Publisher Profile APPEARANCE - Editor - Theme Header Google Adsense Top Banner

Frank “Big Boy” Goudie: Jazz On Three Continents Part 2 of 3, South America 1939-46 and Europe 1946-56

By: |


Also read: Frank “Big Boy” Goudie: Jazz On Three Continents  Part 1 of 3, France and Europe 1924-1939

Goudie at Chikito Club. Bern, Switzerland, 1949. Jazzindex.

Frank “Big Boy” Goudie (b. 1899 Louisiana – d. 1964 California) has been almost completely overlooked by jazz history, a mere footnote in the jazz chronicles until recently.  A skilled musician, he played saxophone, trumpet and clarinet.  He performed jazz, swing, dance, Latin and ethnic music on three continents.

This article traces his intriguing years in South America, centered in Rio de Janeiro, Brazil.  Goudie traveled the continent, played music and ran a small cafe with his wife Madeleine.  He played Brazilian samba-swing, Latin and dance music, and encouraged the development of a Brazilian jazz movement.  This chapter also covers his return to Europe, recording in Paris, performing in Switzerland and three years working in Berlin.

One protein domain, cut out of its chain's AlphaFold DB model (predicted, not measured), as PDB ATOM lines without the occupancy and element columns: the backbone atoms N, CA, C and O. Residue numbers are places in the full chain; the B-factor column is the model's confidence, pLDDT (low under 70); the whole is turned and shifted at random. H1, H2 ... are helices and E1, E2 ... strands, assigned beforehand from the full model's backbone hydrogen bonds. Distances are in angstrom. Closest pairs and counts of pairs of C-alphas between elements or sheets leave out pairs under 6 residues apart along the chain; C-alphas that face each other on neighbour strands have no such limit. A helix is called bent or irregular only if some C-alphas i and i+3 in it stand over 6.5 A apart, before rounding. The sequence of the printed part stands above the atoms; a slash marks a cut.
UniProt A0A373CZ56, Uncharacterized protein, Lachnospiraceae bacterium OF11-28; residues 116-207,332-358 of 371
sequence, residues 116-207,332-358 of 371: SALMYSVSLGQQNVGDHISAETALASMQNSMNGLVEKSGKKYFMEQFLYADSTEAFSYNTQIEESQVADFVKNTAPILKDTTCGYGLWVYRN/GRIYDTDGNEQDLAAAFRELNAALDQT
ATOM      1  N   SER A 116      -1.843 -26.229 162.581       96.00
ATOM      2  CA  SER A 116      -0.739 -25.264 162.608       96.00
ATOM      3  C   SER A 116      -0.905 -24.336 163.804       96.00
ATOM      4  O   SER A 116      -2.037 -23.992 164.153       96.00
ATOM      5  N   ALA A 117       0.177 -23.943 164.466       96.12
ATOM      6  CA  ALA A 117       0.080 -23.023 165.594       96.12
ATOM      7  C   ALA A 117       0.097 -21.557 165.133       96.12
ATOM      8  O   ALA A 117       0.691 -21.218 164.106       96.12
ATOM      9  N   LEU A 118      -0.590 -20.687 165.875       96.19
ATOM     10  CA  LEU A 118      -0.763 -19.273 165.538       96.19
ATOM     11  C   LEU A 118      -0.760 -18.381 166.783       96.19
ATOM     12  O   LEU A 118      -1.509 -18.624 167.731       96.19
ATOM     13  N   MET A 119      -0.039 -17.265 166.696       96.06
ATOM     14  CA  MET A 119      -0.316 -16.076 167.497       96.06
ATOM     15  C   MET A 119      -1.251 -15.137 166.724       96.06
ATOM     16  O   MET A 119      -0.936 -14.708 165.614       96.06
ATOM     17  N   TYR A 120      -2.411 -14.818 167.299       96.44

The main source for this episode is the excellent biography, BIG BOY: The Life and Music of Frank Goudie by Dan Vernhettes, Christine Goudie (his French daughter) and Tony Baldwin.  Adding color and context is an eyewitness account of Goudie in South America by jazz musician, writer and broadcaster Richard Hadlock — then a young Swing enthusiast.

Goudie’s Brazilian Visa, October, 1939. From BIG BOY, Vernhettes, Goudie, Baldwin.

 

A Big Life

Tall and handsome, Frank was a cultured gentleman with advanced musical skills.  Fluent in French and Portuguese, he was at least six feet five inches tall, probably over 250 pounds, massive, broad and powerfully built.  His career paralleled the history of jazz itself: origins in Louisiana, migration to Europe, transition to Swing, integration with Latin music and the New Orleans revival.  Traveling the world this master musician lived four distinct musical lives:

New Orleans and the Southwest 1917-24:  A journeyman jazz cornet player, by 1920 he moved to Texas and went on the road working the Southwestern states and northeastern Mexico.